What magic is making this translator so happy?
Is this just some sleight of hand or are we talking about real, practical solutions here?
In several previous posts, I looked at some of the problems translators have when getting paid by translation agencies and direct customers outside their own currency zone.
In this post I look at a potential solution from “Translator Pay”, an international money transfer system purposely designed for translators.
When working with foreign customers, translators often discover that they get paid less than they expect and LSPs frequently find the process of paying their freelancers a costly, time-consuming process.
Given that translators must inevitably work in an international environment, it makes sense to eliminate some of the annoying obstacles that get in the way of doing business across national boundaries.
How can translators (freelancers and translation companies alike) get paid the full amount of their invoices in their own currency – free of deductions, foreign exchange charges and bank fees?
In a previous post, we saw how Frank, an American freelance translator, ended up receiving some $US 60 less than he expected for a translation job he did for an agency in UK. Not only were sending and receiving fees automatically deducted from his payment by the banks, but he also took a hit from a not-so-good exchange rate when pounds were converted into US dollars.
In a different scenario, Veronica’s London agency had to pay all the fees to get Frank paid. Veronica discovered that she had paid him 15% more than she had originally budgeted for.
So here we have a dilemma – either Frank gets paid in full (and Veronica feels she is out of pocket), or Frank’s translation fee shrinks while Veronica manages to avoid all the costs in getting the money into his bank account. If one of them wins, the other guy always loses .
Sharing is getting close, but negotiating this is far more difficult than it sounds.
It would be hard for Frank to know in advance what Veronica’s sending fees are going to be. What bank or money transfer company will she choose? What sending method will she opt for? What will the exchange rate be on the day the transfer is made? Does Veronica have any incentive to look for the best possible exchange rate? Or would she check who is offering the lowest transfer fees? Can she even afford the time to go to such trouble?
Veronica may very well be happy to share the costs of an international transfer with Frank – in principle. But to negotiate splitting the fees, she would also have to know what fee Frank’s US bank will charge. With dozens of other freelancers to worry about, (all in different countries, all with accounts in different banks, all of which have different sets of fees) just making all the payments is trouble enough without this extra task.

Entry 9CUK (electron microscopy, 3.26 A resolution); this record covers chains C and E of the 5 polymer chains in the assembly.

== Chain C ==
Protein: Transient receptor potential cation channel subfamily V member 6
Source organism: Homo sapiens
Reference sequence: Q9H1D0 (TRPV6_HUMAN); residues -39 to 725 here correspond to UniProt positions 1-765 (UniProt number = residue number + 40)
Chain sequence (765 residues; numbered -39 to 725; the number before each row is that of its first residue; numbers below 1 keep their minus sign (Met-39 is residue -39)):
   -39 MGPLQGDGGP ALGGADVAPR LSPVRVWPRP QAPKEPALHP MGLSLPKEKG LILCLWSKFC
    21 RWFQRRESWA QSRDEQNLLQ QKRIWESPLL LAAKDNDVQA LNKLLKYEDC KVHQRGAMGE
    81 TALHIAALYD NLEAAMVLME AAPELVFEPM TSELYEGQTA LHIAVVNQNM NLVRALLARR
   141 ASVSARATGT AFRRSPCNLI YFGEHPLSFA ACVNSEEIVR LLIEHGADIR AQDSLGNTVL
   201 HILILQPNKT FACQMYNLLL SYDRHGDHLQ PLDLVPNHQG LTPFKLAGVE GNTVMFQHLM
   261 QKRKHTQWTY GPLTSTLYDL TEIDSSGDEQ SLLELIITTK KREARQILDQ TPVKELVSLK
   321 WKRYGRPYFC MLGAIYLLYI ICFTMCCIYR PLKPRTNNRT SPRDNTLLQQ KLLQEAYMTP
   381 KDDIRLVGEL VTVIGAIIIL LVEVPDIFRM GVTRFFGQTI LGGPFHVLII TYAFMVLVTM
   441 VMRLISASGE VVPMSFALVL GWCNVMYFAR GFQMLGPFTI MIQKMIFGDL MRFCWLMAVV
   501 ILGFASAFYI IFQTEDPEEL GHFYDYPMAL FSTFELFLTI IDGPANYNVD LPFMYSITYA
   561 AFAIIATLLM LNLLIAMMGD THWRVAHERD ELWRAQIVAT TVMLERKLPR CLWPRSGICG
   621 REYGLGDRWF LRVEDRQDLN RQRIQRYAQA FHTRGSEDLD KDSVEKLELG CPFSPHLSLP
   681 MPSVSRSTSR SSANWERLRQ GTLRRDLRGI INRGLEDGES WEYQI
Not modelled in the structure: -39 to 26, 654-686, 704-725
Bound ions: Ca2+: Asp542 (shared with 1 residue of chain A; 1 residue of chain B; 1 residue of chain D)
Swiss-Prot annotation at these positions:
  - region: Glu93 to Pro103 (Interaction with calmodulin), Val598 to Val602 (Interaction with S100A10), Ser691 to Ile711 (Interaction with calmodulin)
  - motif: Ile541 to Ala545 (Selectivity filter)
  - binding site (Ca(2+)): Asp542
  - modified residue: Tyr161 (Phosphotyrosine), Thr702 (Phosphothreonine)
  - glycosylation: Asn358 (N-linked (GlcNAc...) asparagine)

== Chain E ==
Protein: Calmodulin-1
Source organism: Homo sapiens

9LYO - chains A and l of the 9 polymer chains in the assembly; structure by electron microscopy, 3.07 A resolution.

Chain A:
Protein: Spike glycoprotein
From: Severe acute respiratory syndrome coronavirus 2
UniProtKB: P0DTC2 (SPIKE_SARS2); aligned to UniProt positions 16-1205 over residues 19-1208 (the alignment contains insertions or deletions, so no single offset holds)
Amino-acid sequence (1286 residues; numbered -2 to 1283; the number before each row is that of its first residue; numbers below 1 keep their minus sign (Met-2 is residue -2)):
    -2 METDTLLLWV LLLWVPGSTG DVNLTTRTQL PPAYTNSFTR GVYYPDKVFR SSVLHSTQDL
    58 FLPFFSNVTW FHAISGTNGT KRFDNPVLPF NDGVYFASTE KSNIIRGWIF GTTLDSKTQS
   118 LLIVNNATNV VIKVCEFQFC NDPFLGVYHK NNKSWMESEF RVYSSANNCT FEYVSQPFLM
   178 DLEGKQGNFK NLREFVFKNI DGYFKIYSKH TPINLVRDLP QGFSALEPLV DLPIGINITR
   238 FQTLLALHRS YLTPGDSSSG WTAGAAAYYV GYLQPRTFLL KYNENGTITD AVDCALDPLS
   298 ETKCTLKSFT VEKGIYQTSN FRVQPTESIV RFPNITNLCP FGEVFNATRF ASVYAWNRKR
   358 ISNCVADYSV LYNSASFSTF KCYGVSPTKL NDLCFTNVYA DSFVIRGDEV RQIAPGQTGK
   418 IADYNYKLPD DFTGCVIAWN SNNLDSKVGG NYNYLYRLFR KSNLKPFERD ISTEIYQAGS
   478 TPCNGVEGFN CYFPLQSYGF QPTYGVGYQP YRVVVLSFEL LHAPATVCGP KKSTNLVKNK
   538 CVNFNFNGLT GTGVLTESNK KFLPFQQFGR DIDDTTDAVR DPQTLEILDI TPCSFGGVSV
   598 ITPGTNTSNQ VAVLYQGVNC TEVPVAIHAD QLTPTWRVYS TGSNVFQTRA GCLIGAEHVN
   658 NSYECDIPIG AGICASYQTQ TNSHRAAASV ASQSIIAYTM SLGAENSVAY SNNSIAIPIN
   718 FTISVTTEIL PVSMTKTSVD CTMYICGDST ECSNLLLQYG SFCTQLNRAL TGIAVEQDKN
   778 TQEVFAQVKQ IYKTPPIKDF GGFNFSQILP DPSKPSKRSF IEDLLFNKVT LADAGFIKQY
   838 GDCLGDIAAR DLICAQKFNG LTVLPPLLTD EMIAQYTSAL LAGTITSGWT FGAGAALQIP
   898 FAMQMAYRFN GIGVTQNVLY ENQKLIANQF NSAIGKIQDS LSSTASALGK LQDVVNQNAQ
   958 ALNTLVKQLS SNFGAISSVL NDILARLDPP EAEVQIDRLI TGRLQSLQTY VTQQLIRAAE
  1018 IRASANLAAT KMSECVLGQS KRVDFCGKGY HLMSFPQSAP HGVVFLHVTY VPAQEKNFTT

Let’s face it, Veronica’s best strategy is to pay all her foreign freelancers in British pounds via the bank’s default system. She has no real incentive to hunt down the best possible exchange rates. That can just be left to chance – after all how many dollars Frank gets for her pounds is Frank’s problem. Why should she have to worry about the fees either? By default, the banks will automatically deduct all their various sending and receiving fees from whatever money she sends off to Frank. This is Veronica’s most rational, easiest and cheapest option – isn’t it? She’s not running a charity here!
So now let’s look at the problem from her freelancers’ point of view. Ideally, they want to receive the full amount of their translation fee – why should they settle for less just because Veronica happens to be in a different country? It’s her problem if she wants to use foreign translators. So she should pay!
So why don’t more freelancers ask Veronica’s agency to take full responsibility for paying all the fees and to make sure that their invoices are paid free of any deductions?  The main reason is that many of them will worry that the overseas LSPs they work for will think that such a request is a demand for a higher fee. They fear that foreign LSPs will consider them as troublesome or too expensive and stop sending them work.
Thus many freelancers feel that they are in a weak position and just accept the situation (but feel very resentful as a result). Some just refuse to work for clients outside their currency zone to avoid the problem altogether.
We can reformulate the question like this: What problems would we have to solve for Veronica to motivate her to ensure that Frank always got paid 100% of his fee in his own currency?
Now, Veronica really does have some big, messy admin problems associated with paying her freelancers. She has to manage the banking details of dozens of foreign translators; one wants to be paid via PayPal, another wants to be paid via telegraphic transfer via the bank and yet another one wants to be paid in some other way. Going through the motions of paying each translator one by one in his or her own particular way, sorting out all the bank accounts, the exchange rates and different currencies can eat up a lot of time.